Tshwane University of Technology's (TUT) Soshanguve North campus. File picture: Phill Magakoe

Pretoria - The National Student Financial Aid Scheme (NSFAS) was out of order when it told poor students at the Tshwane University of Technology (TUT) there was no funding for fees, the SA Students Congress (Sasco) said on Thursday.

Students were protesting at the university for the third time this year, primarily over the NSFAS, Sasco said in a statement.

The NSFAS told students they should pay their fees as there was no funding available.

“We believe that this is out of order as many of the said students will be unable to pay their own fees due to their background,” Sasco said.

Sasco would meet the NSFAS to “force” it to deal with students' problems rather than ignore the matter thinking the problems would disappear.

The protests were happening against the background of the TUT apparently returning R90 million to the NSFAS, stating all poor and deserving students in the institution had been covered, Sasco said.

Meanwhile, a promise of R10m made by TUT vice-chancellor Professor Nthabiseng Ogude had failed to materialise.

TUT was not immediately available for comment.

Sasco said it would speed up its call for student funding at its free education march on September 25.

“We will ensure that we ask the ministry of higher education to answer the question of what happened to the R1 billion that was announced at the beginning of the year as these same challenges are still prevalent.”

On Wednesday, TUT management lifted the suspension of the institution's Student Representative Council.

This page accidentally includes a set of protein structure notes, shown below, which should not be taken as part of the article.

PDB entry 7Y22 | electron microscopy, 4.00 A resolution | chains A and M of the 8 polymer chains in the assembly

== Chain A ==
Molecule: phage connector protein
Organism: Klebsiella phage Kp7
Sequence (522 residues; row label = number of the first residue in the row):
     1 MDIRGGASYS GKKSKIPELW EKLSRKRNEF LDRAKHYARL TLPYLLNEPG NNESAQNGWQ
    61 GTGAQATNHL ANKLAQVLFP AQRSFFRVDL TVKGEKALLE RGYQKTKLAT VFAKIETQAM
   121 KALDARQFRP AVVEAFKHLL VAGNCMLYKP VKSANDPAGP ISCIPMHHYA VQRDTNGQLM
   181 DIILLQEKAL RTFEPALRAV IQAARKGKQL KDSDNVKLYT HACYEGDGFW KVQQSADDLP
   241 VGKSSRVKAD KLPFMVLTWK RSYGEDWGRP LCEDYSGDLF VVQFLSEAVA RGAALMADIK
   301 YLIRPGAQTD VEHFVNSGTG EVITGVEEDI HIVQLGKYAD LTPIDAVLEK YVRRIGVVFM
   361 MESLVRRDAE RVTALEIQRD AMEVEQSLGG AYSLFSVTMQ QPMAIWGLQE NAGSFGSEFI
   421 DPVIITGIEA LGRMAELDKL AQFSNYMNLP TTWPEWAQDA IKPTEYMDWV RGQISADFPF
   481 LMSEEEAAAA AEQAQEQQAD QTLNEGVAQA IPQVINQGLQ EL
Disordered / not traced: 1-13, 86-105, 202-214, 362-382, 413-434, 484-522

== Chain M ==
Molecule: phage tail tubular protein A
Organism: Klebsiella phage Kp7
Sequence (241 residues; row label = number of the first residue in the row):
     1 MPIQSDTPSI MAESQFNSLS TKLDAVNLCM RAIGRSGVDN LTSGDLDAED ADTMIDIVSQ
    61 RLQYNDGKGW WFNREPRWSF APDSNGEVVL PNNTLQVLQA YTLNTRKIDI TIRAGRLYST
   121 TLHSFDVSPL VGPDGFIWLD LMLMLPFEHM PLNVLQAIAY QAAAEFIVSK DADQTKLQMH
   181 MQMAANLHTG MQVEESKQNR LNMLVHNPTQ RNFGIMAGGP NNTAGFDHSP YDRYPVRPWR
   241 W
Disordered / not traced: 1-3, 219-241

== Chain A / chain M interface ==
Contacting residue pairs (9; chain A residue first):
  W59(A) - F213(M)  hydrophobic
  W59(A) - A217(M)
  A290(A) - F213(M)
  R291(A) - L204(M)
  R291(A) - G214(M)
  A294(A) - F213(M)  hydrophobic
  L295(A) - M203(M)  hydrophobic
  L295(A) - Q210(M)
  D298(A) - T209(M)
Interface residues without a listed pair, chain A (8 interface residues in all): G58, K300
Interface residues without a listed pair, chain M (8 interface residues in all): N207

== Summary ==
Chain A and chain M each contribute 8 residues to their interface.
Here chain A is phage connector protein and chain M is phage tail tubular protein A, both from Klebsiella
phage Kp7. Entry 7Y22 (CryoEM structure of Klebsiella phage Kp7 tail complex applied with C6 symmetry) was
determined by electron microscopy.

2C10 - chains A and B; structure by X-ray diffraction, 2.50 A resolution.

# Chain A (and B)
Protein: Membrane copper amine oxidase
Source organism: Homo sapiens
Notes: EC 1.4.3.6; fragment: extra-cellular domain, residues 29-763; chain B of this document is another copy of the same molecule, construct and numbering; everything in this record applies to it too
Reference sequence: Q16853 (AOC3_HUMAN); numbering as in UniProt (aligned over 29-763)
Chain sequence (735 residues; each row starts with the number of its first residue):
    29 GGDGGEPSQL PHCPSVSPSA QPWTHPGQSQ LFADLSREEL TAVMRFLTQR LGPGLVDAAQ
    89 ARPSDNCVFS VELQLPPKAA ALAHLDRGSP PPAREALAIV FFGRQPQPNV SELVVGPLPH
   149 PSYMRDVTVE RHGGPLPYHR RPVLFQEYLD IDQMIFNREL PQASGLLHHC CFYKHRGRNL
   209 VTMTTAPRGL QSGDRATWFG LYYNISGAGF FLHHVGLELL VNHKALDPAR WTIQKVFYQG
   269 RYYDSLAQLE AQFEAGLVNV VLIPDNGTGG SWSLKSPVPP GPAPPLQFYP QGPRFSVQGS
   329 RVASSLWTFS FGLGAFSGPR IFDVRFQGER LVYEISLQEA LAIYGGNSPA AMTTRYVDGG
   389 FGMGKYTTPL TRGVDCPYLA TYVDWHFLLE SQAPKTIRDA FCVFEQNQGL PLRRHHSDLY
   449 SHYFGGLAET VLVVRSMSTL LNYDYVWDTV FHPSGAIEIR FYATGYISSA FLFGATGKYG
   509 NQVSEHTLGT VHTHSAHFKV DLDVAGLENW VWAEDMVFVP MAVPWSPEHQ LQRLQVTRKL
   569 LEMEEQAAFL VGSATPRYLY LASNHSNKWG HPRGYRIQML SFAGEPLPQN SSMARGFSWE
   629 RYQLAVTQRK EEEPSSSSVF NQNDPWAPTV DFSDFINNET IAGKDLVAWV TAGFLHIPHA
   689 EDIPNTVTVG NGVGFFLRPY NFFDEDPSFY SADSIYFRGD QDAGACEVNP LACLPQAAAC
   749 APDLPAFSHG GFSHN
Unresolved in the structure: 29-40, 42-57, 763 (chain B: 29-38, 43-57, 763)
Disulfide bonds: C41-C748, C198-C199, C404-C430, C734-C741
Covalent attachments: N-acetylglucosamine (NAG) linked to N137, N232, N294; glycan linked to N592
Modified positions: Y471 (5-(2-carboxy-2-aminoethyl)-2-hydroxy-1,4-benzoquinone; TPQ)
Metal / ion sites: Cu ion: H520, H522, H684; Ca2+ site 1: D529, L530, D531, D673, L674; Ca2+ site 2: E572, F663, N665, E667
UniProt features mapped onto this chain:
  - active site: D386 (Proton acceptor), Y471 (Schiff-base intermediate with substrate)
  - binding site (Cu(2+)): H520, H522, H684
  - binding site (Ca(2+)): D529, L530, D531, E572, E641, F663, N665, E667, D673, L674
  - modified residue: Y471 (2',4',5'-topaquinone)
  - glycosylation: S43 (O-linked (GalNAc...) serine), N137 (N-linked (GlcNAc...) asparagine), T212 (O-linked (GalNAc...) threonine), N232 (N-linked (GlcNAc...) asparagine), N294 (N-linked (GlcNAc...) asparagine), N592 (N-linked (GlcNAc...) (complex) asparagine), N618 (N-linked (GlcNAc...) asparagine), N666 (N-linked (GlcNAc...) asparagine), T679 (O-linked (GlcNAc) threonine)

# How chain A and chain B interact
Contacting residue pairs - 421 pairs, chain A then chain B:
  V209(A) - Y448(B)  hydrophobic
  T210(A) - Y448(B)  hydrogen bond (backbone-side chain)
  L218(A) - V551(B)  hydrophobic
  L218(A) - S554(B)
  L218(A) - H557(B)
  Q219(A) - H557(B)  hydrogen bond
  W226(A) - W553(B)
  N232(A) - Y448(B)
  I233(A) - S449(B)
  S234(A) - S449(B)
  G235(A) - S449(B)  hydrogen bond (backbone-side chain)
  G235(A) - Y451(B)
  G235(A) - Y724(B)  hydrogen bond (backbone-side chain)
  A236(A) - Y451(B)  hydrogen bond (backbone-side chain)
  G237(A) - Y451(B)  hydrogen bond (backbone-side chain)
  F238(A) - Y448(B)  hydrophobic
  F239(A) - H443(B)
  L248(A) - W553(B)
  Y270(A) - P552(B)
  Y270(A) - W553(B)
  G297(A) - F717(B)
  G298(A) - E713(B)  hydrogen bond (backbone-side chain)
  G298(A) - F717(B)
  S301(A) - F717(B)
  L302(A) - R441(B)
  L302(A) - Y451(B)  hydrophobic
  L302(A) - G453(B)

Spokeswoman Willa de Ruyter said the decision to reverse the suspension of the student leaders from the Pretoria and Ga-Rankuwa campuses came after management received a letter from them in which they said they would call on students to suspend the strike.

“They further agreed on the importance of lectures resuming as soon as possible,” De Ruyter said in a statement.

The group was suspended at the weekend.

Management and the SRC held talks late on Wednesday. De Ruyter said both parties agreed to denounce violence and confirmed their commitment to ensure the academic programme continued as soon as possible.

“The negotiation process between the parties will commence tomorrow 1/8Thursday 3/8,” she said.

“The focus of the negotiations will be to reach long-term sustainable agreements that will prevent future repetitions of such violent protest action.”

Academic activities were disrupted at the institution's Ga-Rankuwa and Pretoria campuses last week.

Sasco said it would continue to support the legitimate rights of students to protest as a means of having their issues addressed.

“We will not endorse any acts of vandalism by students or security personnel, as this works against the very interests of our students,” Sasco said.

“We call on institutions and the police to exercise restraint and allow students to demonstrate freely.”

Sapa